Adding duck to your dinner routine is a great way to add variety your meal planning. Duck is quite flavorful, its breast is low in fat, and utilizing it in your meal planning can break up the monotony of recipes that commonly call for chicken. Depending on your local butcher or grocery store, it is also not even much more expensive. We picked up these duck legs at our local market for $8/lb. While duck legs are a little higher in fat, you can trust me that it’s the good kind (I’m looking at you monounsaturated fat). One duck leg will only set you back 200 calories and 3g (14% DV) of saturated fat. Below is a fantastic recipe for braised duck legs based off of a recipe published by the New York Times, which we also combined with our own recipe for herbed peas.
Crisp-Braised Duck Legs With Aromatic Vegetables
Click HERE for NYT recipe
4 small duck legs, trimmed of excess fat (about 2 lbs)
Salt and pepper to taste
2 large onions
1 pound carrots
6 celery stalks
2 cups chicken stock, preferably homemade
1 large leek or 2 small leeks, finely sliced
2 tbsp butter (or more if needed)
1 (10 oz) bag frozen peas, not defrosted
3-4 fresh mint sprigs (leaves and soft tips)
3-4 fresh sprigs of rosemary (leaves and soft tips)
Put duck legs, skin side down, in a skillet large enough to accommodate all ingredients comfortably; turn heat to medium. Heat oven to 400 degrees. Brown duck legs carefully and evenly, sprinkling them with salt and pepper as they cook. Meanwhile, peel and dice vegetables.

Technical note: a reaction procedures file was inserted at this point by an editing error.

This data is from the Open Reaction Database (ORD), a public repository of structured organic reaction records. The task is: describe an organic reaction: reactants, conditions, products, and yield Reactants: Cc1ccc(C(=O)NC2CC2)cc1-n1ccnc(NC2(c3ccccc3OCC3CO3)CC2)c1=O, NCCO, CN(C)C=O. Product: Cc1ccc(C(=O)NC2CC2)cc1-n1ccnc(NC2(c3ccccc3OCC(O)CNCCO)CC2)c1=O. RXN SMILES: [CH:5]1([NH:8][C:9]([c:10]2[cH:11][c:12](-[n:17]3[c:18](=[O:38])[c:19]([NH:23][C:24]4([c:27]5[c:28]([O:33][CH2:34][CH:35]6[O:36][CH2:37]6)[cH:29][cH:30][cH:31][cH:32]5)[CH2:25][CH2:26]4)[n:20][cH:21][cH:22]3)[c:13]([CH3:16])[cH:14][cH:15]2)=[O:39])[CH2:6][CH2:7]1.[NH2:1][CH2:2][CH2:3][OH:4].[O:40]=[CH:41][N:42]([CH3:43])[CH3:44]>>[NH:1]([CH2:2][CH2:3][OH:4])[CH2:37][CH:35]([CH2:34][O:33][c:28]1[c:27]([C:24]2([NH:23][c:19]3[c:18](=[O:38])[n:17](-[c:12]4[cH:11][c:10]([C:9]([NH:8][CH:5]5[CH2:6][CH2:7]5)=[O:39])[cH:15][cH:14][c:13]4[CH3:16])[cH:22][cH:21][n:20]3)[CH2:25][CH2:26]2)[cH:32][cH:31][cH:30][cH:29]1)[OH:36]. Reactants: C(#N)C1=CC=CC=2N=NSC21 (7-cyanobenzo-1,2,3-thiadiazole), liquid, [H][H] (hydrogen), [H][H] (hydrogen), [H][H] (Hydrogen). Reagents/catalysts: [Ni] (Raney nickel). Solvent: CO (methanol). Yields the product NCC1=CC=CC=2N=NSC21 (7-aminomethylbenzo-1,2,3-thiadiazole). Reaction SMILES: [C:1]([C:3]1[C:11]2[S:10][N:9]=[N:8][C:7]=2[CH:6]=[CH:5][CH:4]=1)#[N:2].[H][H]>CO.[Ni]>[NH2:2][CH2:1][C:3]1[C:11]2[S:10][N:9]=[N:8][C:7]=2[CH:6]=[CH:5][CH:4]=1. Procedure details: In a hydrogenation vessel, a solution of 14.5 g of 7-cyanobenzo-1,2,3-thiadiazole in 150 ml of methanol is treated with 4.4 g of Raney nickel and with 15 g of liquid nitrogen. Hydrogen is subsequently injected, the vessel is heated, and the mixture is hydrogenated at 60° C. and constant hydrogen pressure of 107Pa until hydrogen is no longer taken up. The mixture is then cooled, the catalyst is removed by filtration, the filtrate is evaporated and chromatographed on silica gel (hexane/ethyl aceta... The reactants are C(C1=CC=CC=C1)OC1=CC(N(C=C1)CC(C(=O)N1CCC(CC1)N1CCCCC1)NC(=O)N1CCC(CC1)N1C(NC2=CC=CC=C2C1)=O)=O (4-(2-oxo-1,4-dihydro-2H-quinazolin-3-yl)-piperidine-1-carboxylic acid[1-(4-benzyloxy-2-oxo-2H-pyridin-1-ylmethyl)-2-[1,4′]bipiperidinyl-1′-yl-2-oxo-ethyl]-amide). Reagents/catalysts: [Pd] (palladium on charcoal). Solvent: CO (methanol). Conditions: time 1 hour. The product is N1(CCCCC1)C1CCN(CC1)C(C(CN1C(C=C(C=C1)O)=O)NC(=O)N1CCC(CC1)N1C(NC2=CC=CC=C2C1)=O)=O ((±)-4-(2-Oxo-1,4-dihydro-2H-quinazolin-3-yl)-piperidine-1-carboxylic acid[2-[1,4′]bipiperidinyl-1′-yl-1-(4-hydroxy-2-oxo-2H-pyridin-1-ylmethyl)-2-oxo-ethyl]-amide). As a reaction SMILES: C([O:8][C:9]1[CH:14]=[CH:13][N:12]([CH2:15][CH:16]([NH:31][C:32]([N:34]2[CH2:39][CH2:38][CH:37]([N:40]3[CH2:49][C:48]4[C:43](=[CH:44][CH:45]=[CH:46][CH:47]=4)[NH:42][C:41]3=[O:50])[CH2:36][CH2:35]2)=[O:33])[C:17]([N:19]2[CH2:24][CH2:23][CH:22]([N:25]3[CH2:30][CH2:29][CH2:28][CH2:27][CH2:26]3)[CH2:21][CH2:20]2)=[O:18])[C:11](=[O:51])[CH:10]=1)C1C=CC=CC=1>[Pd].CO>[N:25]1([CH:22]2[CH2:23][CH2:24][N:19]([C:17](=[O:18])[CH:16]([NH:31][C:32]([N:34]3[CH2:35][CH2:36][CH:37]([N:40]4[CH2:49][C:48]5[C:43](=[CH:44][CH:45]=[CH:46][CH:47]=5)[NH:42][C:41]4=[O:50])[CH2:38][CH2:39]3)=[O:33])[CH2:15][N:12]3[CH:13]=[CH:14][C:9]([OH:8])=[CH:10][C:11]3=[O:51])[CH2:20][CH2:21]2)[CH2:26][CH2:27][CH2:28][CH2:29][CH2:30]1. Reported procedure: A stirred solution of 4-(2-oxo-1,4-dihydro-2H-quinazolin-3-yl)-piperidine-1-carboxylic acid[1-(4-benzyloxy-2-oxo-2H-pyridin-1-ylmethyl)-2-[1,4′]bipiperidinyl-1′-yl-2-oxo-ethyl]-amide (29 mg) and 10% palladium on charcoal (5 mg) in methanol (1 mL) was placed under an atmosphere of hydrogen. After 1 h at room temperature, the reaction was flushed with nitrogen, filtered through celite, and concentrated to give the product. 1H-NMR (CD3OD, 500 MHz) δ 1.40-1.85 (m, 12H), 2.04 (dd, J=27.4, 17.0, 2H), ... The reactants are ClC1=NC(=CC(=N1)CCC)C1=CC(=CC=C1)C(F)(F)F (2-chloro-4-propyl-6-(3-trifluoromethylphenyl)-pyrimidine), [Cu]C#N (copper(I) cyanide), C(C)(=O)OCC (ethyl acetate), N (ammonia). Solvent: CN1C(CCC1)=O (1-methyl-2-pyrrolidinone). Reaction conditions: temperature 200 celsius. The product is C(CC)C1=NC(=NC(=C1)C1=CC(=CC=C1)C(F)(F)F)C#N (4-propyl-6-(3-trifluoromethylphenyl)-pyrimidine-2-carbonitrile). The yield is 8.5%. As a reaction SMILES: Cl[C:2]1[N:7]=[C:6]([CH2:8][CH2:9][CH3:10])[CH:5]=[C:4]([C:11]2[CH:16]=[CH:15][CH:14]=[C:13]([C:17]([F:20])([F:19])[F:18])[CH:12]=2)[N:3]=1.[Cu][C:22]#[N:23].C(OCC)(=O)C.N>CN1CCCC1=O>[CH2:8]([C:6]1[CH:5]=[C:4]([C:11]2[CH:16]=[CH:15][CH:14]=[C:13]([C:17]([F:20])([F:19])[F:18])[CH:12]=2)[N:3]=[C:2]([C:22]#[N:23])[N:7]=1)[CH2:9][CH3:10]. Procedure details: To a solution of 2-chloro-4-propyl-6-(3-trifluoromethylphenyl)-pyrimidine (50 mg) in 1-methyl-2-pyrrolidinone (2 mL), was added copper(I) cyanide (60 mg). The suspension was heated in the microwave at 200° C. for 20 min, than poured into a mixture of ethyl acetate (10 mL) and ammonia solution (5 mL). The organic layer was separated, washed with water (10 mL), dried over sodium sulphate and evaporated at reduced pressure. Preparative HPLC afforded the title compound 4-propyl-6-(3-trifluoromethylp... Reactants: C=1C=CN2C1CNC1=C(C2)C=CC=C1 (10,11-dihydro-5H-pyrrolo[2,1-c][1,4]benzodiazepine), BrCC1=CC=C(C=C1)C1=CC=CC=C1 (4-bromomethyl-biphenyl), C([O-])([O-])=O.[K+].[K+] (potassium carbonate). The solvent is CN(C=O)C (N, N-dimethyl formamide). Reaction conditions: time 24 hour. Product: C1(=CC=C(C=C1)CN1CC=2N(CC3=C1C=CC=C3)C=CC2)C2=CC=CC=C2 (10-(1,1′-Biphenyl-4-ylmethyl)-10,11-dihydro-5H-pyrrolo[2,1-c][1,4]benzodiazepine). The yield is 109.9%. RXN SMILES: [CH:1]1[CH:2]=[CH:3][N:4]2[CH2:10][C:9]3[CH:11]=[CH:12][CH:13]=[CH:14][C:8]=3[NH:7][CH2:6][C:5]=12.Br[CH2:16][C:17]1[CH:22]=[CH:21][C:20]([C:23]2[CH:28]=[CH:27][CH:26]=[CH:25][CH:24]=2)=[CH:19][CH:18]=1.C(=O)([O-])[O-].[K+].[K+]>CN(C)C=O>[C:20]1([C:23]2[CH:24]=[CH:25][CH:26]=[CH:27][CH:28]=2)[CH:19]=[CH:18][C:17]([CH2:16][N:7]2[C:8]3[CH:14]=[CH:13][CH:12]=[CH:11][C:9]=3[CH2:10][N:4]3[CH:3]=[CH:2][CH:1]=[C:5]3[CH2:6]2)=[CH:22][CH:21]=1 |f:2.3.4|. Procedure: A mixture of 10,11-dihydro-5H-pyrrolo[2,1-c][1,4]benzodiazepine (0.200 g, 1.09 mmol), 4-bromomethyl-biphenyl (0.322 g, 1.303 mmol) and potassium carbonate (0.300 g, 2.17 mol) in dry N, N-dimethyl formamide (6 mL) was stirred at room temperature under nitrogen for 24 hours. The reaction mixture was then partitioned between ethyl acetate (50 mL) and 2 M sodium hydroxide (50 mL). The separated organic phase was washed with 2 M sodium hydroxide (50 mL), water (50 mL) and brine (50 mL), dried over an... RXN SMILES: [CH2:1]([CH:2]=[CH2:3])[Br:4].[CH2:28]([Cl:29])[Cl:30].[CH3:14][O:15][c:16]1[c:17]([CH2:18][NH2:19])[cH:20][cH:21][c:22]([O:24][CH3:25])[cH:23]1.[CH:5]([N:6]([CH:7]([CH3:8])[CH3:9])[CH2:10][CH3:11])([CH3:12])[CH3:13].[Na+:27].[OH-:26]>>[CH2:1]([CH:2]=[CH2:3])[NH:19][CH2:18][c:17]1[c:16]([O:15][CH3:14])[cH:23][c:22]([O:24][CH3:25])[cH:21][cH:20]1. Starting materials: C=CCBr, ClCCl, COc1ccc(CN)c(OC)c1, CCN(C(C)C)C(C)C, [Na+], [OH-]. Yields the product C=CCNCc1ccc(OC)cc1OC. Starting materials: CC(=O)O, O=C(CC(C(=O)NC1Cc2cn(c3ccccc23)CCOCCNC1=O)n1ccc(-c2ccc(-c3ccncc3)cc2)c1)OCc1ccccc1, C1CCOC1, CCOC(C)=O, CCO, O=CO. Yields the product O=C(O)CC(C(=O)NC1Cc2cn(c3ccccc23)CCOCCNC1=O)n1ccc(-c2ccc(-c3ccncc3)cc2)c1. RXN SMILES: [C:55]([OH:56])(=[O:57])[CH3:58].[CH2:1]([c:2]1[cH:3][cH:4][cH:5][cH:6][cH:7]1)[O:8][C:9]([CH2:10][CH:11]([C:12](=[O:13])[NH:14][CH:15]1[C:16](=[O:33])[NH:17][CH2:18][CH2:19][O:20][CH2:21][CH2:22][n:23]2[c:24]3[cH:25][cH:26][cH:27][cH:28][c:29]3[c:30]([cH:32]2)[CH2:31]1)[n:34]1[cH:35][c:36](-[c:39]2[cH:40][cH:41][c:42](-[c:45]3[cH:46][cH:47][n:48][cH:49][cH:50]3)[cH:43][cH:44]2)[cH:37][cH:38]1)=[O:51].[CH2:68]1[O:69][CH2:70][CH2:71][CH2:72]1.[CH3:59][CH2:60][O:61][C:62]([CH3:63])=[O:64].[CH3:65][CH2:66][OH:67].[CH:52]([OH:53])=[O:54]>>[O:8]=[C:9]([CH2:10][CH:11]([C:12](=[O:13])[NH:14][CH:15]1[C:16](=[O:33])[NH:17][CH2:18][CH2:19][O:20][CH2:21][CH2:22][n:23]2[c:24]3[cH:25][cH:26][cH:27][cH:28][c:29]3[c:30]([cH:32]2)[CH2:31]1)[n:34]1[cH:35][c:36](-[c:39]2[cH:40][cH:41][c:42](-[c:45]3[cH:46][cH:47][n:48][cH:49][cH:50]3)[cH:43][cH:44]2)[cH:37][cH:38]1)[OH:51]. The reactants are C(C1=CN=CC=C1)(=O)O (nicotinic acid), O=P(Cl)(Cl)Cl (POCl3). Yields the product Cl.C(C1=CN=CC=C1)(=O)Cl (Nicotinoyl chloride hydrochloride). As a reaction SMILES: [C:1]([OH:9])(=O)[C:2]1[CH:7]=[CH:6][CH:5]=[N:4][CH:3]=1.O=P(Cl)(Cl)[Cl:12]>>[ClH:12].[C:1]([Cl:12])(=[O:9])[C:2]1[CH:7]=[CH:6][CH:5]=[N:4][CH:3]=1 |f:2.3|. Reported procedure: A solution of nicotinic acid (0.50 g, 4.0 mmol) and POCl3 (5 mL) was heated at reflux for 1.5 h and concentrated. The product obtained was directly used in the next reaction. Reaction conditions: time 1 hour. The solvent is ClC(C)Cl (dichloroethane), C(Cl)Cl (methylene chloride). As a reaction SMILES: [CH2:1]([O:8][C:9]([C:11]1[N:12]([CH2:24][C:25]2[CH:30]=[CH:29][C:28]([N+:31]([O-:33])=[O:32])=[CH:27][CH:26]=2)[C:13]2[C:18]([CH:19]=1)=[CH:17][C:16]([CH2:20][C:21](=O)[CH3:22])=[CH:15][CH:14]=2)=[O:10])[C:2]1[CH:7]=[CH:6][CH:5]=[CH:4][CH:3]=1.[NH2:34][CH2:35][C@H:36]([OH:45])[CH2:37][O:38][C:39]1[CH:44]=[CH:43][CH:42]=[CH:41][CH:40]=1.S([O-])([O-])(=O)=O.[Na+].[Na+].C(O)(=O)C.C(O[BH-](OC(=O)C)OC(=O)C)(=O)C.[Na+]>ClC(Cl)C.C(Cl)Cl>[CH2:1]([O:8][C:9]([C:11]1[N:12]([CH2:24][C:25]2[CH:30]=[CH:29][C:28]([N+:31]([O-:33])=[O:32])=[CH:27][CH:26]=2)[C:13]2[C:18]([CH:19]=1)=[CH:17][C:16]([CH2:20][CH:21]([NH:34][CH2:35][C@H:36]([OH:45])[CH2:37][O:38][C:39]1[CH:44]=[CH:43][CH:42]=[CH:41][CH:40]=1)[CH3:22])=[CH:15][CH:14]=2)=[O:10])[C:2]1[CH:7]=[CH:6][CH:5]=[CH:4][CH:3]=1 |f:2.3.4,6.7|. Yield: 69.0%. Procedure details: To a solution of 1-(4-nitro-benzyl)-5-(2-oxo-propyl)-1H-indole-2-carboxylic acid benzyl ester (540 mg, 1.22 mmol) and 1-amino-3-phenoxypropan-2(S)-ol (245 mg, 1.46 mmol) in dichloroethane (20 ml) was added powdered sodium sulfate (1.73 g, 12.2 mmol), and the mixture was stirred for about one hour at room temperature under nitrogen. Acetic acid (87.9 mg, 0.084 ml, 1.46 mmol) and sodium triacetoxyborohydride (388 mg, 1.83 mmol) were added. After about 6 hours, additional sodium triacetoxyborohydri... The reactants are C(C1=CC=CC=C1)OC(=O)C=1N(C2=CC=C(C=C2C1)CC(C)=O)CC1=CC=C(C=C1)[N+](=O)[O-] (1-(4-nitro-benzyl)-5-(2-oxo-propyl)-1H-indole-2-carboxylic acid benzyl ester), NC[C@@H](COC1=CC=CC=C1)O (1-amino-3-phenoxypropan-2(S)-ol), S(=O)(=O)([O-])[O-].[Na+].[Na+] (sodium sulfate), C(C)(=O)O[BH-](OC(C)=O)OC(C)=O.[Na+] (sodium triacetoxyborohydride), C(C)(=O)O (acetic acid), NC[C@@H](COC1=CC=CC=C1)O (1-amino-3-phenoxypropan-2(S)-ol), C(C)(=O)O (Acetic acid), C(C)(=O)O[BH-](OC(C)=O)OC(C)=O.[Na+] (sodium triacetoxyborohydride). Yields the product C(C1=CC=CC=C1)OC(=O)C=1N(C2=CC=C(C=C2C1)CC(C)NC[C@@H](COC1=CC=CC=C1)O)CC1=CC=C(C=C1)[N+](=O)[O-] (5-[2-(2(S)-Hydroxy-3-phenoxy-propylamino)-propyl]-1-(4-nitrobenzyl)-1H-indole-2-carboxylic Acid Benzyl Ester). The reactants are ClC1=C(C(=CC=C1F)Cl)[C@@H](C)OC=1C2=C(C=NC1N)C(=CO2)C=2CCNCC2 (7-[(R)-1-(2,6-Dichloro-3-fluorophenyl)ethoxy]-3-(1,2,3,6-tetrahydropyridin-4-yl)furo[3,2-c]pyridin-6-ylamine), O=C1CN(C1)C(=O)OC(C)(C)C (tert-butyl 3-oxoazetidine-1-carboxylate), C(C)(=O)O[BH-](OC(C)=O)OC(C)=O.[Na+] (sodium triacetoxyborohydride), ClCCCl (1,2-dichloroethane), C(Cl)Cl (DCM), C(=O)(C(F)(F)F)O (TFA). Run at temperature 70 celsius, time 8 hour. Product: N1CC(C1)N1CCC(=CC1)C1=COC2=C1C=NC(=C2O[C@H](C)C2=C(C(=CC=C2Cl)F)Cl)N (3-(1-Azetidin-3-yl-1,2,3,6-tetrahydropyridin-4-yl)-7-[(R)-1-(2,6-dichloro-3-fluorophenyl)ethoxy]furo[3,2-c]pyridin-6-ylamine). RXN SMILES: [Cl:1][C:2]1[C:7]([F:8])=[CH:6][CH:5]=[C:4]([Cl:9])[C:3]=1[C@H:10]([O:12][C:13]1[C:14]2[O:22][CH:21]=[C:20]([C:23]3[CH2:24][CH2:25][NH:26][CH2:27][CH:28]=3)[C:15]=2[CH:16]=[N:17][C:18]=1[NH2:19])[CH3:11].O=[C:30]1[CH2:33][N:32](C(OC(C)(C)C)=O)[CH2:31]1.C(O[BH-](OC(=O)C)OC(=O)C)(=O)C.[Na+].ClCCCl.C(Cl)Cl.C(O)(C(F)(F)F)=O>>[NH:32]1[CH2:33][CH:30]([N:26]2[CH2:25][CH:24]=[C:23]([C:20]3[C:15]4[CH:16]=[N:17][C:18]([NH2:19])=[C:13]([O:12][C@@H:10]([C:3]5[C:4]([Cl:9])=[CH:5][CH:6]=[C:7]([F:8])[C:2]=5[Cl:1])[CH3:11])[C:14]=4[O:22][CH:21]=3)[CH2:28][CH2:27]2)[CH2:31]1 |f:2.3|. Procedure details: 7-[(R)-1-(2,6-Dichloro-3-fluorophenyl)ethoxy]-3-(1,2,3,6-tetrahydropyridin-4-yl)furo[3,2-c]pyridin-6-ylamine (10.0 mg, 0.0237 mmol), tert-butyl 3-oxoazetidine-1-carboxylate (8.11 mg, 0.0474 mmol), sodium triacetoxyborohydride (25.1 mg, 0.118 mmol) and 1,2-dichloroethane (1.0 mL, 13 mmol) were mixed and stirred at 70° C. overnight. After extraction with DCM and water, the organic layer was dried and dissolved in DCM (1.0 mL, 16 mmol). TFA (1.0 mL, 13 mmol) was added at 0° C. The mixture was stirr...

When legs are nicely browned, turn them over and sear for just a minute or two. Remove to a plate; remove all but enough fat to moisten vegetables. Add vegetables to skillet along with some salt and pepper. Cook over medium-high heat, stirring occasionally, until they begin to brown, 10 to 15 minutes. Return duck legs to pan, skin side up, and add stock; it should come about halfway up duck legs but should not cover them. Turn heat to high, bring to a boil, and transfer to oven.
Cook for 30 minutes, then lower heat to 350 degrees. Continue to cook, undisturbed, until duck is tender and liquid reduced, at least another half hour. The duck is done when a thin-bladed knife pierces the meat with little resistance.
Meanwhile, sauté the sliced leeks in butter over medium-low heat until soft, about 5-6 minutes. Add frozen peas and stir until defrosted. Add chopped mint, rosemary, and continue stirring for 3-5 minutes. Taste the peas to adjust for butter, season with salt and pepper if needed. When the duck is done, duck will hold nicely in a warm oven for another hour. Serve hot with herbed peas.